by its bright colour, pencil-thin body and long snout.
The paradise tree snake’s black upper body
is marked with green spots whilst its underside is
yellowy-green with red spots. The only poisonous
snake that is occasionally seen is the Wagler’s
pit viper that, like all pit vipers, has a broad,
flat, triangular head.
Bako is a fascinating place for bird watching, as
over 150 species have been recorded here. Although
many of these can be seen around the accommodation
area, you need to hit the trails to appreciate the
full variety of Bako’s bird life. The mangroves
at Telok Assam are an excellent place to start. Serious
bird watchers should take a good pair of binoculars
and the Pocket Guide
to the Birds of Borneo, which
is widely available in Kuching.
Rock pools and mangroves are good places to search
for small animals such as mudskippers and crabs,
especially sky-blue fiddler crabs and shell-dwelling
hermit crabs. Bako also has its fair share of insects.
Watch out for them on the forest floor and hear them
Bako’s nocturnal creatures include the flying
lemur, pangolin, mouse deer, various bats, tarsier,
slow loris and palm civet. If you take a night walk
through the forest near the Park HQ you may catch
sight of some these creatures, as well as spiders
that shine when a flashlight is played on them, glow
worms and fireflies, You will certainly hear crickets,
cicadas, frogs, and maybe owls. The beach by the
park HQ is also a great place for a night walk. If
the tide is out you may see crabs, prawns, anemones,
starfish, annelid worms and young shrimp in the small
|TREKS AND TRAILS
Bako’s extensive trail system is made up of
16 colour-coded jungle trails which offer a range
of walking and hiking options. The fit and adventurous
can opt for full-day jungle hikes or overnight camping
expeditions, whilst those who prefer to take it easy
can opt for a relaxing forest walk. The following
table provides details of approximate trekking times
and distances and the colour codes used in the park.
The following paragraphs provide brief details of
each of trails. If you require further information,
please consult the Park Rangers.
short but steep climb through cliff vegetation.
Takes about 30 minutes. Excellent views of
Telok Assam, the South China Sea and Santubong.
Proboscis monkeys can occasionally be heard
crashing amongst the trees, especially early
to Treks and Trails
|Takes about one hour and passes
through cliff forest before reaching a small
secluded beach. Proboscis monkeys are often seen
during early morning or late afternoon. One of
the best trails for seeing proboscis monkeys.
Move slowly, keep as quiet as possible and listen
out for strange grunts or movements in the canopy.
at first through swamp forest and a flat
section where proboscis monkeys are sometimes
seen. The trail then climbs steeply and at
times you must hang on to tree roots to keep
your balance. At the top you are rewarded
with breathtaking views of Bako’s coastline.
to Treks and Trails
Another excellent trail for spotting proboscis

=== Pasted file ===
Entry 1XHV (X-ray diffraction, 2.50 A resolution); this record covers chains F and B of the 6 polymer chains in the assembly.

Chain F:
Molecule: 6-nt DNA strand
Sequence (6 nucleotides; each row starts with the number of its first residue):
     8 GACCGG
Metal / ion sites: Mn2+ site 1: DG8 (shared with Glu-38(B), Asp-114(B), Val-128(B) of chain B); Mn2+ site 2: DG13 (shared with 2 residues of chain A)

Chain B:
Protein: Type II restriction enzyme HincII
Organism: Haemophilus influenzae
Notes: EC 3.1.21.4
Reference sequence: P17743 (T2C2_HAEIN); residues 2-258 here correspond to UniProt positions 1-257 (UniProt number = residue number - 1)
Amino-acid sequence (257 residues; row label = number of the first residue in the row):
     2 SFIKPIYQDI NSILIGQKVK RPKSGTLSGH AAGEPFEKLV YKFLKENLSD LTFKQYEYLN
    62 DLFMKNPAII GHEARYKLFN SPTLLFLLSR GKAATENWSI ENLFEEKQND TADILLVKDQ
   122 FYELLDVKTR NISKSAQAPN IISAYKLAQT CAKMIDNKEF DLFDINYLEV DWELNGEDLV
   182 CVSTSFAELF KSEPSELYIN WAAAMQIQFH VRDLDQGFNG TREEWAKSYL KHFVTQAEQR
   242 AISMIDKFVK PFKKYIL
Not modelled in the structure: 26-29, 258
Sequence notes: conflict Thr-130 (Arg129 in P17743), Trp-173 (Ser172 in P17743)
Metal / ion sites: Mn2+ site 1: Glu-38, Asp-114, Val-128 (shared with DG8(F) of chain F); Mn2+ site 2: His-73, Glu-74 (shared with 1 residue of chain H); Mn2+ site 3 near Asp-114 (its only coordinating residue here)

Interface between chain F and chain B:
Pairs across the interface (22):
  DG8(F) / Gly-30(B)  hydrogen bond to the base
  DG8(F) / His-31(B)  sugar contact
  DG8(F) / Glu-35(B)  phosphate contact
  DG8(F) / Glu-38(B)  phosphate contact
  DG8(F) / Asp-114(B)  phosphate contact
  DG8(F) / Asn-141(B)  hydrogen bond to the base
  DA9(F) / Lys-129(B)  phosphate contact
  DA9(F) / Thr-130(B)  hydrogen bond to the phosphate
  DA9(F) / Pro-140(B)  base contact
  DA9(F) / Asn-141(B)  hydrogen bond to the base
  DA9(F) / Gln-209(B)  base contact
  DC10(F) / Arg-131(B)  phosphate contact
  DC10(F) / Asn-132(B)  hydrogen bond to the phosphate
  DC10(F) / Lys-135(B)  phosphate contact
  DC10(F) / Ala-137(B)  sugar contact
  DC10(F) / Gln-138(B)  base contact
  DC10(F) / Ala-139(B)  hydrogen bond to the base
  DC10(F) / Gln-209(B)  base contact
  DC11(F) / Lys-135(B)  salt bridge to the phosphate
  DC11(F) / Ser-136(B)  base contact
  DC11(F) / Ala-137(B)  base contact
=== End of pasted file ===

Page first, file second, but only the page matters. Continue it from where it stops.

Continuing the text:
monkeys, and only 45 minutes from park HQ.
As the Lintang trail bears right and climbs
a small hill you are in prime proboscis territory.
Listen out for strange grunting noises or the
crash of vegetation. If you hear something,
stop, keep as quiet as possible and scan the
forest. Try to ‘follow’ the strange
noises with your eyes. If you are lucky you
may see a harem of proboscis monkeys.
Telok Pandan Kecil & Telok
trail takes about one and half hours and
ends at the park boundary. It is not frequently
used and is somewhat secluded. Good for seeing
some of Bako’s rainforest
to Treks and Trails
one and a half hour trek to Telok Pandan
Kecil is one of Bako’s most popular.
It ascends the forested hills overlooking Telok
Assam, reaching a plateau covered in scrub
vegetation, and continues along a sandy path
lined with carnivorous pitcher plants, before
reaching a cliff top with stunning views of
the secluded bay below and the famous sea stack
just offshore. A 10 minute descent through
cliff vegetation brings you to one of the best
beaches in the park. Whilst swimming, watch
out for monkeys who steal unguarded bags. The
Telok Pandan Besar trail ends at a cliff top
with views of the beach below.
The Lintang loop trail is a very popular trek
as it passes through nearly all of the vegetation
types found at Bako. The whole trek takes between
3 and 4 hours, so it is probably the best choice
if you can only visit for a day. The section
between the Ulu Assam and Serait junctions
is another good spot for seeing proboscis monkeys.
The Bukit Tambi viewpoint is a short detour
off the main trail and overlooks the western
part of the park.
back to Treks and Trails
The Tajor trail passes scrub and padang vegetation
and ends with a steep climb down to a small
beach. Take a hat as the sun can be quite fierce
on the exposed sections of the trail. The trail
also passes the Tajor Waterfall, a popular
resting spot. The waterfall is quite small
(and best after heavy rain) but it has a beautiful
jungle setting and a small dip pool. From the
park HQ it takes about two and half hours to
reach the waterfall. Watch out for slippery
rocks along the Tajor stream.
|9. Tanjung Rhu
||10. Ulu Serait
This trail branches off the Tajor trail and
leads across open country to the rocky Rhu
peninsula and a small headland where you can
see wave-cut platforms and rock pools. From
the park HQ, it takes about two and half hours,
or 45 minutes from the Tajor junction.
back to Treks and Trails
This trail connects the Lintang trail with
the Bukit Gondol hill walk. It is deep inside
the park and passes through scrub, padang vegetation
and swamp forest. From the Lintang junction
to the base of Bukit Gondol is about one and
a half hours.
|11. Bukit Gondol
||12. Paya Jelutong